HCC, the sixth most prevalent cancer, registers at least 1 million new cases globally.1 Specific molecular targets that improve outcomes in patients with HCC are urgent, given its prognosis. NR1D2 is a suppressor gene involved in the circadian rhythm.7 Moreover, NR1D2 is a major variant in various cancer cells.6 The bioinformatics analysis we conducted indicated lower NR1D2 expression levels in HCC patients related to a higher survival rate. Also, NR1D2 levels were significantly higher in HCC tissue, relative to adjoining non-cancerous tissues. Furthermore, normal hepatocyte cell lines had lower NR1D2 levels, as compared to HCC cell lines. HCC cells’ proliferation, migration and invasion ability also diminished following downregulated NR1D2 expressions. An in vivo tumour metastasis model helped us investigate NR1D2 role in HCC metastases, and significantly fewer metastatic nodules were detected in lung tissues comprising NR1D2-knockdown cells, which implied that NR1D2 is an HCC tumour-inducing gene.
EMT role in HCC is also attracting interest. Mounting evidence confirms EMT adversely effects HCC survival rates.13 EMT is a complex process wherein epithelial cells lose distinctive features to acquire mesenchymal features such as invasiveness, motility, and even an ability to evade immune system surveillance.21 E-cadherin, an EMT marker, is primarily expressed in epithelial cells, and its decrease or loss activates a series of signalling molecules.22 EMT-induced changes involve amplified expressions of mesenchymal proteins, namely vimentin and N-cadherin.23 Meng et al revealed that driving the EMT accelerated tumour aggressiveness. Similarly, we discovered NR1D2 depletion reduced E-cadherin expression, whilst enhancing those of N-cadherin and vimentin. Furthermore, the lung metastases count in the NR1D2-knockdown group was lower, relative to the shNC group. The volumes of the HCC xenografts in mice injected with NR1D2-knockdown (sh) cells were notably smaller, indicating that NR1D2 promoted the EMT process in HCC cells.
Growing evidence indicates multiple E-cadherin and β-catenin interactions with EMT-inducing transcriptional repressors that stabilize invasive mesenchymal phenotypes in epithelial tumour cells.24 The Wnt/β-catenin signalling pathway contributes to the activation of EMT in cancers.25 Gang et al26 indicated that downregulation of β-catenin in HCC led to decreased proliferation and survival. Likewise, in our study, NR1D2 depletion inhibited β-catenin. Upregulation of β-catenin also rescued the downregulation of EMT-associated markers by NR1D2 knockdown. NR1D2 upregulated the expression of β-catenin to regulate the progression of EMT, in which NR1D2 may bind to the promoter region to promote the transcription of β-catenin (Supplemental Material 4).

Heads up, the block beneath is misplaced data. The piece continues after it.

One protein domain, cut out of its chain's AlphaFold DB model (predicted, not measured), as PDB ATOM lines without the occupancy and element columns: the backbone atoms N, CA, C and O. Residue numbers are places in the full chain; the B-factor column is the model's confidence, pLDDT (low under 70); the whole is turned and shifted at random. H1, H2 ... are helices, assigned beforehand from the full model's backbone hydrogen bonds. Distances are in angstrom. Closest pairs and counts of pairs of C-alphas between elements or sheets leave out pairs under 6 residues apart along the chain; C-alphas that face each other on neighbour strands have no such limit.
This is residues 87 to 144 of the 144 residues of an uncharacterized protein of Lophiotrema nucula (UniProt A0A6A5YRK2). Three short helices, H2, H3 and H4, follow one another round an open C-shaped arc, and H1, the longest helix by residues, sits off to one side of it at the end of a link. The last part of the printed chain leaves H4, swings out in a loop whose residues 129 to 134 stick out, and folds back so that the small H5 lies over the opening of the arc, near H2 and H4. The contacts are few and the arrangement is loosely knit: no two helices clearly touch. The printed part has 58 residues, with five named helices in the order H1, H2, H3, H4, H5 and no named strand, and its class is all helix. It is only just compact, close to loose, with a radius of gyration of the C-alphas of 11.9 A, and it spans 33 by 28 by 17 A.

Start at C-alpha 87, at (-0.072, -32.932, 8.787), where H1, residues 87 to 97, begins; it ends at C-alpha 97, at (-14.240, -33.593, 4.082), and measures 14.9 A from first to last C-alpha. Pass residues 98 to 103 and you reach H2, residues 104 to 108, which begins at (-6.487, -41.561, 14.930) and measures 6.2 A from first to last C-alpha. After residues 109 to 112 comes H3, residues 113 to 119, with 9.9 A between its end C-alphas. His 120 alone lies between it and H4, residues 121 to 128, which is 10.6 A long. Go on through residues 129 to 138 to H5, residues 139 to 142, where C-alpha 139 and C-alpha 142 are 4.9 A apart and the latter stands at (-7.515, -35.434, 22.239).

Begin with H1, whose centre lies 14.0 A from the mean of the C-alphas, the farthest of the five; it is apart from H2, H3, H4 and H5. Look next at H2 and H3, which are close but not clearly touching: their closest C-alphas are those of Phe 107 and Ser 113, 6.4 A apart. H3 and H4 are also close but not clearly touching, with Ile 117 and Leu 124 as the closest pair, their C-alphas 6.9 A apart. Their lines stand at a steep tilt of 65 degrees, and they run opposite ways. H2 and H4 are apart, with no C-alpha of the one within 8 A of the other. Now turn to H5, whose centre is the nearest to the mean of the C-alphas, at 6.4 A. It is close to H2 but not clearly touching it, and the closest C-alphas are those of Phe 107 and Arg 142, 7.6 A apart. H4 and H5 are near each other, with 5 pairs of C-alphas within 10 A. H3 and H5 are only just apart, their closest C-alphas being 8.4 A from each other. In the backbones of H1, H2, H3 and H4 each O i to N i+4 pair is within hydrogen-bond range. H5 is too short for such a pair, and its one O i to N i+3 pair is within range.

Pervious reported demonstrated that ARN5187, a novel lysosomotropic NR1D2 ligand, was an effective strategy for eliciting cytotoxicity in cancer cells.27 Gabriele et al also indicated two agonists of NR1D2 (SR9009 and SR9011) were specifically lethal to cancer cells and oncogene-induced senescent cells.28 These results strongly indicate that pharmacological modulation of NR1D2 is an innovative and selective strategy for cancer treatment.
Our study had several limitations. First, later studies needed to investigate the involvement of other signalling. Recently, Yu et al revealed that NR1D2 regulate EMT by targeting AXL.7 Second, the results should be checked in other HCC cell lines. Third, an overexpression experiment with NR1D2 to promote tumourigenesis will ultimately test the oncogenic function of NR1D2. We intend to carry out the necessary additional studies to complete our analysis of NR1D2. Finally, our sample size was very small, which may have resulted in selection bias.
In conclusion, in HCC, NR1D2 accelerates β-catenin-induced EMT.
Data Sharing Statement
The datasets used in this study are available from the corresponding author upon reasonable request.
Ethics and Consent Statement
All patients signed an informed consent form, and the experimental protocol was approved by the Ethics Committee of Ruijin Hospital of Shanghai Jiao Tong University School of Medicine [no. 2014 (PW‑R‑041)]. The present study was approved by the Animal Care and Use Committee of Ruijin Hospital of Shanghai Jiao Tong University School of Medicine.
All authors contributed to data analysis, drafting and revising the article, gave final approval of the version to be published, and agree to be accountable for all aspects of the work.
This study was sponsored by the sub subject of biological medicine of Science and Technology Commission of Shanghai Municipality (15411950404).
The authors declare that they have no competing interests in this work.